The National Retail Federation said Thursday it now expects holiday sales for the November and December period to rise 3.8 percent to a record $469.1 billion. That's up from its more modest 2.8 percent forecast made in early October when the economy's health looked more uncertain.
The new forecast is hardly stellar. The projected gain is still below the 5.2 percent pace seen during the holiday 2010 season from the prior year, but it's well above the 2.6 percent average increase over the past 10 years.
And any upgraded forecast is good news as stores look to the final days before Christmas to rope in holiday shoppers.
"Retailers are cautiously optimistic that this season will turn out better than initially expected, bringing added stability to our recovering economy at a time when America needs it most," said Matthew Shay, NRF's president and CEO, in a statement. However, Shay acknowledged a number of factors, including the debt crisis in Europe and continued political wrangling in Washington that could hurt consumer spending for the 2011 season and into next year.
The figures in the NRF report exclude automotive dealers, gas stations and restaurants.
The improved forecast comes two days after the government released what the Washington, D.C.-based trade group called "promising" retail sales gains of 4.5 percent compared with the same year-ago period. That was helped by a strong shopper turnout over the Thanksgiving weekend, the official start to the season.
The trade group also cited that its recent consumer poll shows the average American has completed less of their holiday shopping than in previous years. That shows many shoppers bought more for themselves last month and have plenty of buying to do for their family and friends.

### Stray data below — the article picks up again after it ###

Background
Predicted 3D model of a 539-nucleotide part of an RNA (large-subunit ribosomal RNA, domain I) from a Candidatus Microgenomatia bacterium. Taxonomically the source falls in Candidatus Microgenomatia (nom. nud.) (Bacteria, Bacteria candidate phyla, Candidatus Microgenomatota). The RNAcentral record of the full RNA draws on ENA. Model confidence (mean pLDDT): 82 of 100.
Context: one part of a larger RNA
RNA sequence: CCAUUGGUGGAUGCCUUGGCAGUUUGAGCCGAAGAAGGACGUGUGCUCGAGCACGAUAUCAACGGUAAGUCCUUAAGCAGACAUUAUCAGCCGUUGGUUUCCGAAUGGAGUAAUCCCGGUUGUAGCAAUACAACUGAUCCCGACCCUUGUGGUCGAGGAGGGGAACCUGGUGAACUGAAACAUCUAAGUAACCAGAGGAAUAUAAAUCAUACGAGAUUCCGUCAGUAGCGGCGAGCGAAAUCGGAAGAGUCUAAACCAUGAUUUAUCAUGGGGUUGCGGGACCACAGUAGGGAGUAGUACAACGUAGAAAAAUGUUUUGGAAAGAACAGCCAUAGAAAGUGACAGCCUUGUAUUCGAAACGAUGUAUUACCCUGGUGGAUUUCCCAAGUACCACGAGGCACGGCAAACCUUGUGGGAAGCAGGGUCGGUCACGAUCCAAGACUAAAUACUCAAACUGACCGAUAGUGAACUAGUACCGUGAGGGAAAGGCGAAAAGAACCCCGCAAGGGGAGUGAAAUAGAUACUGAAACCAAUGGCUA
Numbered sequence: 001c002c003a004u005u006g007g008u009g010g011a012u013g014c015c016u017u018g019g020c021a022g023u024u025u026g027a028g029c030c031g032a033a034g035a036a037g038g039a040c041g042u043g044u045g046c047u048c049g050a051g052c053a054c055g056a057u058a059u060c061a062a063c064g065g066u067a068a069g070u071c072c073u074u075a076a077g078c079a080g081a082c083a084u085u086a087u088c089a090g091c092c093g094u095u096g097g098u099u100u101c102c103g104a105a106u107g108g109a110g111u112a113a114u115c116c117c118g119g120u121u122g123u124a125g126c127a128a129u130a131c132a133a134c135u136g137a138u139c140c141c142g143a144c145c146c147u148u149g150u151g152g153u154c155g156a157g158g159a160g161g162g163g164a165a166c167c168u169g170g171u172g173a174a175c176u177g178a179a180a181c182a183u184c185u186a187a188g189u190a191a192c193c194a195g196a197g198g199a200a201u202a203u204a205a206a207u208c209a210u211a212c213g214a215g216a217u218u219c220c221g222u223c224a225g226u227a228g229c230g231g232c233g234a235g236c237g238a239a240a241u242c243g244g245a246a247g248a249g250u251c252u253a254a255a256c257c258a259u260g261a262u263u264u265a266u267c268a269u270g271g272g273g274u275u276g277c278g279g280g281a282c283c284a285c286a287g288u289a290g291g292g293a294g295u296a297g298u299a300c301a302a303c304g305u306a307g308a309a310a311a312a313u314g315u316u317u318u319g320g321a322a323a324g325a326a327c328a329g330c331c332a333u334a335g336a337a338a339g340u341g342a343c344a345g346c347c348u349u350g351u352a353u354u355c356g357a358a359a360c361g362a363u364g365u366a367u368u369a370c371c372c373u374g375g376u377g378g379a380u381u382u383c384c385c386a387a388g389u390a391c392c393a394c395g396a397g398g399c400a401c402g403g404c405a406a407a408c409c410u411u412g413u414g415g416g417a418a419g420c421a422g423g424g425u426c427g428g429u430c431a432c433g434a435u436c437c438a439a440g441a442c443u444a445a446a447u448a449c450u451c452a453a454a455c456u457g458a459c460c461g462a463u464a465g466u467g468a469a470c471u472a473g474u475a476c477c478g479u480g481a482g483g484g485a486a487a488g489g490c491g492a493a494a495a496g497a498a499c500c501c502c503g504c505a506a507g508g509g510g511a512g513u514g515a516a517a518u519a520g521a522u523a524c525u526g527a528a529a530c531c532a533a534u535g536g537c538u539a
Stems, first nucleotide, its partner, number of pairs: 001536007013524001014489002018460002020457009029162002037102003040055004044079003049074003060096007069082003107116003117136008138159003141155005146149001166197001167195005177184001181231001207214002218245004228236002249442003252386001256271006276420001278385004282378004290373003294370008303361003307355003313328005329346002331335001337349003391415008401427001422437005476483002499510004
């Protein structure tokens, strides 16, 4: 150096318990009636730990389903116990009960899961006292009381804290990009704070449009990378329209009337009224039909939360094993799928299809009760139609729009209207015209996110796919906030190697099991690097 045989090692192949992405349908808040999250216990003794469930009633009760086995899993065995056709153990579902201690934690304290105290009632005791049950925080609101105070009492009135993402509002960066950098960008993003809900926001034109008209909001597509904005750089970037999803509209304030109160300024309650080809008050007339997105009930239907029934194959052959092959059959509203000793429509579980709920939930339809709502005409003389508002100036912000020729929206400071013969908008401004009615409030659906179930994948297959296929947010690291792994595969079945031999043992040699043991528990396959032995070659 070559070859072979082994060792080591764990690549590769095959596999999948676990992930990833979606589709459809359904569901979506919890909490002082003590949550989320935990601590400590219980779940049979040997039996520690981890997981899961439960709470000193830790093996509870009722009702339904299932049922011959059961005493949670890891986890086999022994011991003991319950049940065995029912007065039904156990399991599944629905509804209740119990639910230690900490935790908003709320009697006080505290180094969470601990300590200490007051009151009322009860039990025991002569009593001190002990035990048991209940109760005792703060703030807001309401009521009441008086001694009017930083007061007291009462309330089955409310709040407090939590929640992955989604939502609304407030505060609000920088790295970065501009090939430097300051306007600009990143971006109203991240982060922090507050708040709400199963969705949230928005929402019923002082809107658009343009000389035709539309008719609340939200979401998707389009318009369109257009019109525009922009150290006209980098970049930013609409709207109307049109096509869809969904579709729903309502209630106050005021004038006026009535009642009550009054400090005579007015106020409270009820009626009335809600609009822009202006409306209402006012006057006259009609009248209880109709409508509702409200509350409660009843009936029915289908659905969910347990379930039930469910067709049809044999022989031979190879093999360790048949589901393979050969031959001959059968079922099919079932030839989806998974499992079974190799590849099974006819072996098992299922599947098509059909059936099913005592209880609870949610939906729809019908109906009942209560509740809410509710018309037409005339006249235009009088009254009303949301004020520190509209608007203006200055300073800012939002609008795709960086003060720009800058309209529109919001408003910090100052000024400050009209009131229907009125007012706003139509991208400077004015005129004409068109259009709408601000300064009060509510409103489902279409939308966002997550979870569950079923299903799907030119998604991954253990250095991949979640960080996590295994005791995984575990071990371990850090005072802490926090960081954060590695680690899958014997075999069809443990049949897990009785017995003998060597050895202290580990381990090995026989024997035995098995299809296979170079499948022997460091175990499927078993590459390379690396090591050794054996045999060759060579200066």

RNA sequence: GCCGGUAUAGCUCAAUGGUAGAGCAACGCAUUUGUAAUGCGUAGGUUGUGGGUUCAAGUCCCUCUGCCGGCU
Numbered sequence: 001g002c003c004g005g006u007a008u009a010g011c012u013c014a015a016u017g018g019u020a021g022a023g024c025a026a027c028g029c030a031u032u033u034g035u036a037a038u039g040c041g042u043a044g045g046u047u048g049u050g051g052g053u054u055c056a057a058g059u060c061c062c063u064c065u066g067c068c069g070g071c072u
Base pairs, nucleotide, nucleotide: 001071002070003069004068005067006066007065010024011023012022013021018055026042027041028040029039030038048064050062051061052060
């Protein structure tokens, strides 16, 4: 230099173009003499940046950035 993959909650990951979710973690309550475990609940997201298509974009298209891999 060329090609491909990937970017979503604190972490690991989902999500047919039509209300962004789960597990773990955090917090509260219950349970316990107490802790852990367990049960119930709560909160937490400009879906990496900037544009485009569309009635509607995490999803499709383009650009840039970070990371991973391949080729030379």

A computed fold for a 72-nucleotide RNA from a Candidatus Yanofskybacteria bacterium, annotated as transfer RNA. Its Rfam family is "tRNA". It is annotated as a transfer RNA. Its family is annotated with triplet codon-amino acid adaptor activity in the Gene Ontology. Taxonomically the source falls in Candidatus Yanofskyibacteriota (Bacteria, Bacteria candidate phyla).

Overall economic growth has been picking up some steam in the final three months of the year, driven by rising business stockpiles and modest increases in hiring. But plenty of challenges remain. The job market is still weak, home values remain depressed, and shoppers face higher prices for basic household costs. That's why consumers continue to adhere to the habits learned from the Great Recession - sticking to necessities and focusing on fat discounts.
"Many shoppers continue to stick to their budgets and buy only what they need," said NRF Chief Economist Jack Kleinhenz in a statement.
So just as stores plied shoppers with the discounts and expanded hours at the start of the holiday season, they see the need to do the same for the finale, which includes some of the season's top spending days like this Saturday.
Starting this past Wednesday, 260 of Sears, Roebuck and Co. locations will stay open until midnight through Dec. 23.
Meanwhile, many online shoppers are expected to take advantage of the extended and often free shipping offers. According to a survey by the NRF, many merchants have set a later expiration for standard shipping rates for items to arrive by Christmas. This year, 87 percent of stores set a deadline of Tuesday, Dec. 20, or earlier, compared with 64 percent setting deadlines of Dec. 18 or earlier last year.